It may be said that in spite of these layered symbolisms, Pagglait is not a perfect film. Its major letdown is the screenplay, which fails to adequately engage you in the first half. A plot point that seemed particularly weak at first was Sandhya’s budding friendship with Astik’s ex-girlfriend Akanksha (Sayani Gupta). I was initially confused as to what purpose this served in the overall storyline. However, if you dig deeper you understand that the point of introducing Akanksha is not really a ‘befriending the other woman’ arc, but to show Sandhya a potential of what she could be outside of an identity as Astik’s widow. Though Sandhya is intensely jealous of the bond that Akanksha shared with Astik, she is also captivated by the life that the latter leads as an independent career-woman with her own car, her own house, and her own passions. This is contrary to Sandhya’s own life as a woman who obediently followed her parents’ dictats and never had the courage to explore a career or a pre-marital relationship.
It is this realization of the difference between their lives that clears Sandhya’s confusion as to what she wants to do with her future. The path that she consequently adopts in the climax shows viewers what widow empowerment could actually looks like. It may be argued that by not completely cutting off ties with her in-laws (in spite of the cracks in their relations), Sandhya took a somewhat “sanskaari bahu” approach. Nevertheless by asserting her right to be a breadwinner, Sandhya transcends stereotypes of widows as being damsels in distress who need remarriage or a second love story to save them (as showcased in earlier films like Baabul).
The treatment of caste and religion in the film is also something that I found debatable. The film satirizes the hypocrisy of Raghubir Yadav’s character Roshan in forcing Astik’s younger brother Alok (Chetan Sharma) to shave his head and abstain from any indulgent activities, while he himself enjoys alcohol multiple times during the 13 day wake period. It also critiques the segregation practiced towards Nazia by Sandhya’s family, something which Sandhya daringly subverts in the climax of the film. However, the film also seems to be proudly assertive of the characters’ Brahmin identity in some sequences, as displayed through Alok’s character transformation over the course of participating in various religious rituals.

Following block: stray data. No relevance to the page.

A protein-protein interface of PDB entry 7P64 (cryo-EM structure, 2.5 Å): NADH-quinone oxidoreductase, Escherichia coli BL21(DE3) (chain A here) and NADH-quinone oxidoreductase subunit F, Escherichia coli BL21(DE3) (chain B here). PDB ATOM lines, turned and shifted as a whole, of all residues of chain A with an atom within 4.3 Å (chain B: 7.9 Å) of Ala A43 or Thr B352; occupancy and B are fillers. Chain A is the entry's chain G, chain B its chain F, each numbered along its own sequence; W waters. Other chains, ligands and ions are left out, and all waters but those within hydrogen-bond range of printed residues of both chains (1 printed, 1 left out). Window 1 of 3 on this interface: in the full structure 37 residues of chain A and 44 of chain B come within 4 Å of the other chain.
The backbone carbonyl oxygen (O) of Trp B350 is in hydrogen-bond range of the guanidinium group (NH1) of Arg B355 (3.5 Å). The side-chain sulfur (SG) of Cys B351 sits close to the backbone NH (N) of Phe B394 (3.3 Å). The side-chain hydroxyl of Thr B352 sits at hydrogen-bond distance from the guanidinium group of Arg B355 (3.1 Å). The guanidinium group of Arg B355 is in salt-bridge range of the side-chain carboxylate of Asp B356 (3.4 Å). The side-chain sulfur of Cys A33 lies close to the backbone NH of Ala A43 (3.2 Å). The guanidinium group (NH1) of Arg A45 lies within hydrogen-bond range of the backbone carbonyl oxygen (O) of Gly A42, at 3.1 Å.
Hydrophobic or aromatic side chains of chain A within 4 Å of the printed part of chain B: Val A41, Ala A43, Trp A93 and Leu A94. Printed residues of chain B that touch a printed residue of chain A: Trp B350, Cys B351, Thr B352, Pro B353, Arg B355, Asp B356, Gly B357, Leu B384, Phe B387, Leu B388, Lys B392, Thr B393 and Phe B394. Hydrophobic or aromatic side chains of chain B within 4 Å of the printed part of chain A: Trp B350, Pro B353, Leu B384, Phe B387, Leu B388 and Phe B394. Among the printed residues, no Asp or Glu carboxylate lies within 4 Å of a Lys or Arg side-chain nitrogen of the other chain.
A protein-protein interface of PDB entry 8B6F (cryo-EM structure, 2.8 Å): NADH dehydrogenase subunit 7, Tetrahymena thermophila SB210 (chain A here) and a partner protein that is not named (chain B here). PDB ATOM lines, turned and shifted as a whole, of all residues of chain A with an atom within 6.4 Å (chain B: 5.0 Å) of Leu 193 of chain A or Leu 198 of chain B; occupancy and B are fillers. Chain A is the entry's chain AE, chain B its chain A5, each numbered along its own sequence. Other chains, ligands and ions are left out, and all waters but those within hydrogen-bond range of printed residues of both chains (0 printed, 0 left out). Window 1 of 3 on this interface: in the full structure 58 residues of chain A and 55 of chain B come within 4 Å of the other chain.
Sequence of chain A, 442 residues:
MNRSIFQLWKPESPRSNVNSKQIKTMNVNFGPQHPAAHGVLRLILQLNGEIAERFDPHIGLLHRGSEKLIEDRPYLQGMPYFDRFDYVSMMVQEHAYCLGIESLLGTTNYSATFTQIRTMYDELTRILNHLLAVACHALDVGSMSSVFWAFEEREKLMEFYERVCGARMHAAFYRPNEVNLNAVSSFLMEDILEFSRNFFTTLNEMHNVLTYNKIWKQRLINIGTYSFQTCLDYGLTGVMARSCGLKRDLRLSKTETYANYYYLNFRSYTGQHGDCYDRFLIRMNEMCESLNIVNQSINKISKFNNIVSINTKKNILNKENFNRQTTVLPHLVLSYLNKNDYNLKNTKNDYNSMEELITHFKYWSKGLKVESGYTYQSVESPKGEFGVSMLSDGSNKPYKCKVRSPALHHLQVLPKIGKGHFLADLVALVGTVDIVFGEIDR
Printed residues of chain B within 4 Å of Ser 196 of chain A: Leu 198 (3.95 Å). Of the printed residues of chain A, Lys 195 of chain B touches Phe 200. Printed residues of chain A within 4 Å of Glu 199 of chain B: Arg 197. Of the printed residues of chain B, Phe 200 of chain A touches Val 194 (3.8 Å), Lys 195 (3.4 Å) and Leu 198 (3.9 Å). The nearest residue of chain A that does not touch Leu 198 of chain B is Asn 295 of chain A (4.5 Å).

The last quibble that I had with the film was the mystery surrounding the character of Astik. He is never shown on-screen, not even through a photo or a faceless shot. Everything we know about him is through what other people say about him. Therefore the viewer is unable to make up their mind as to who Astik really was, or his motives for leaving behind a large sum of money only to Sandhya. Was he a selfish son who left his elderly parents in the lurch? Did he secretly love Sandhya, or did he still pine for Akanksha? Not knowing who he was restricts our ability to fully understand Sandhya’s motivations. While it is clear that she never loved him, she also resents not having the opportunity to be loved by him, and ultimately does feel some sorrow over losing that opportunity. It also reduces the viewer’s ability to empathize with the plight of his parents, who are visibly shaken by his death.
However, overall the ensemble cast consisting of both veterans (Raghubir Yadav, Ashutosh Rana, Sheeba Chaddha, Rajesh Tailang, Meghna Malik, Jameel Khan) as well as the younger cast (Aasif Khan, Chetan Sharma, Shruti Sharma and of course Sayani Gupta) have done a marvellous job. And of course, Sanya Malhotra shines as Sandhya. Though the pacing of the film may be a deterrent initially, this is certainly worth a one-time watch for its nuanced commentary on widowhood, female agency and the toxic nature of Indian family dynamics.
Featured Image Source: Pagglait’s official poster